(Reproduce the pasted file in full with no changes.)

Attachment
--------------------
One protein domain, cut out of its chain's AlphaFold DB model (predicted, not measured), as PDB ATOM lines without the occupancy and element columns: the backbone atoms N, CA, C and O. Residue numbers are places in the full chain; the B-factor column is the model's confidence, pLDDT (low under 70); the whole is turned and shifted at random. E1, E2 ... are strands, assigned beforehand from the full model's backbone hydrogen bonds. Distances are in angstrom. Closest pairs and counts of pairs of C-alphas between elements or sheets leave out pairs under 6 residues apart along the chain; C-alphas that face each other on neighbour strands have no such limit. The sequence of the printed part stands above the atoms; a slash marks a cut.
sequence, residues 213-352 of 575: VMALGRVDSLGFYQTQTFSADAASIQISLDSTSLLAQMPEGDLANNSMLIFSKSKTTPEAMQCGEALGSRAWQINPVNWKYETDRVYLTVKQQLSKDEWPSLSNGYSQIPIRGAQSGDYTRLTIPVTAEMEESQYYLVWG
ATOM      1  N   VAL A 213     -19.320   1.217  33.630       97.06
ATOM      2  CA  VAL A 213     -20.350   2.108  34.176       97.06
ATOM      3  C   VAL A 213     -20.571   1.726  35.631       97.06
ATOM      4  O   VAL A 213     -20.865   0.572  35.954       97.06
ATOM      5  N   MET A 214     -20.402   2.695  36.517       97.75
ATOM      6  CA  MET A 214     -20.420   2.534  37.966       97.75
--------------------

One protein domain, cut out of its chain's AlphaFold DB model (predicted, not measured), as PDB ATOM lines without the occupancy and element columns: the backbone atoms N, CA, C and O. Residue numbers are places in the full chain; the B-factor column is the model's confidence, pLDDT (low under 70); the whole is turned and shifted at random. E1, E2 ... are strands, assigned beforehand from the full model's backbone hydrogen bonds. Distances are in angstrom. Closest pairs and counts of pairs of C-alphas between elements or sheets leave out pairs under 6 residues apart along the chain; C-alphas that face each other on neighbour strands have no such limit. The sequence of the printed part stands above the atoms; a slash marks a cut.
sequence, residues 213-352 of 575: VMALGRVDSLGFYQTQTFSADAASIQISLDSTSLLAQMPEGDLANNSMLIFSKSKTTPEAMQCGEALGSRAWQINPVNWKYETDRVYLTVKQQLSKDEWPSLSNGYSQIPIRGAQSGDYTRLTIPVTAEMEESQYYLVWG
ATOM      1  N   VAL A 213     -19.320   1.217  33.630       97.06
ATOM      2  CA  VAL A 213     -20.350   2.108  34.176       97.06
ATOM      3  C   VAL A 213     -20.571   1.726  35.631       97.06
ATOM      4  O   VAL A 213     -20.865   0.572  35.954       97.06
ATOM      5  N   MET A 214     -20.402   2.695  36.517       97.75
ATOM      6  CA  MET A 214     -20.420   2.534  37.966       97.75